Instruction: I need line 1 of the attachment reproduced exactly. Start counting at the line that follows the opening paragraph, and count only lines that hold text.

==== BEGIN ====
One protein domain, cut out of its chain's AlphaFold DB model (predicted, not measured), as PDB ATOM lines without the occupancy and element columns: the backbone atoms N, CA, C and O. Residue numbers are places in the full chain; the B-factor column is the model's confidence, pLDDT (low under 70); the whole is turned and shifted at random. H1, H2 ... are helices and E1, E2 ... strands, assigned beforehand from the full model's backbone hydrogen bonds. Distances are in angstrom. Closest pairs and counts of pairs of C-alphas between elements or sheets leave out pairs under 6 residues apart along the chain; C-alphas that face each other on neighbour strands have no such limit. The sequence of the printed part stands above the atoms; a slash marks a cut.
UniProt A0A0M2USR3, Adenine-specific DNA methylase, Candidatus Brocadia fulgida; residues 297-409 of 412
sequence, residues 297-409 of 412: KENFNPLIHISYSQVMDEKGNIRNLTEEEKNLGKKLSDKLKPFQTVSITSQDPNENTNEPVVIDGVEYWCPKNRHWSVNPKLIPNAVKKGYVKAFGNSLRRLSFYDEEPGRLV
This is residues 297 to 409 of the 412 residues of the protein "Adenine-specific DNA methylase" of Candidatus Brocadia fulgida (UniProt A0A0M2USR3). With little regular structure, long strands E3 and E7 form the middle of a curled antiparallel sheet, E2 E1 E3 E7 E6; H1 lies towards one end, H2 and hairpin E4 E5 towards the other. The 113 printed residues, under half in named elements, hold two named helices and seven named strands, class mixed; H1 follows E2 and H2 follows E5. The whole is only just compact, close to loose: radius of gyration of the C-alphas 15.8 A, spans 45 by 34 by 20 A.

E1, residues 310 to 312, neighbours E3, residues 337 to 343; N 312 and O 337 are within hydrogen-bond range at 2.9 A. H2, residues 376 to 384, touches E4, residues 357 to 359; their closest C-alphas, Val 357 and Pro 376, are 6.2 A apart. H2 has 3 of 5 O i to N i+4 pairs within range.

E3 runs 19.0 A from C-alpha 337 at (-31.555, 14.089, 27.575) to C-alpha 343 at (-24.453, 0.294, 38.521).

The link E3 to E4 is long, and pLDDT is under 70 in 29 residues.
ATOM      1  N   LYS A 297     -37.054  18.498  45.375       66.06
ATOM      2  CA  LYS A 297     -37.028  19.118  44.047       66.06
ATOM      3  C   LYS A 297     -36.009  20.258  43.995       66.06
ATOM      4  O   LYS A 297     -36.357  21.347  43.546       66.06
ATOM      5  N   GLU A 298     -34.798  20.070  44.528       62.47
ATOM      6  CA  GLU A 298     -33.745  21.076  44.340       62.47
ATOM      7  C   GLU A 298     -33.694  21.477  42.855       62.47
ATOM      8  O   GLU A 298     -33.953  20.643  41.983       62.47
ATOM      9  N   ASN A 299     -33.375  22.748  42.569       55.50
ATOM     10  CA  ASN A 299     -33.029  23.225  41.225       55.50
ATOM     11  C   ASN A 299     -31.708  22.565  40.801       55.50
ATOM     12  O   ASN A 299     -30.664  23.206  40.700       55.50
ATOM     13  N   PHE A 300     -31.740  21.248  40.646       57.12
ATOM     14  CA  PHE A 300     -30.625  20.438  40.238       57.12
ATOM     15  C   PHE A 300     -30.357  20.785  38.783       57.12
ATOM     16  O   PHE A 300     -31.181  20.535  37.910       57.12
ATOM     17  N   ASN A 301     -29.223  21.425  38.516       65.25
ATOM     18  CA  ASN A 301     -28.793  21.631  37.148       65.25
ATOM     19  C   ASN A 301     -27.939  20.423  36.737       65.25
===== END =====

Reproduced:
UniProt A0A0M2USR3, Adenine-specific DNA methylase, Candidatus Brocadia fulgida; residues 297-409 of 412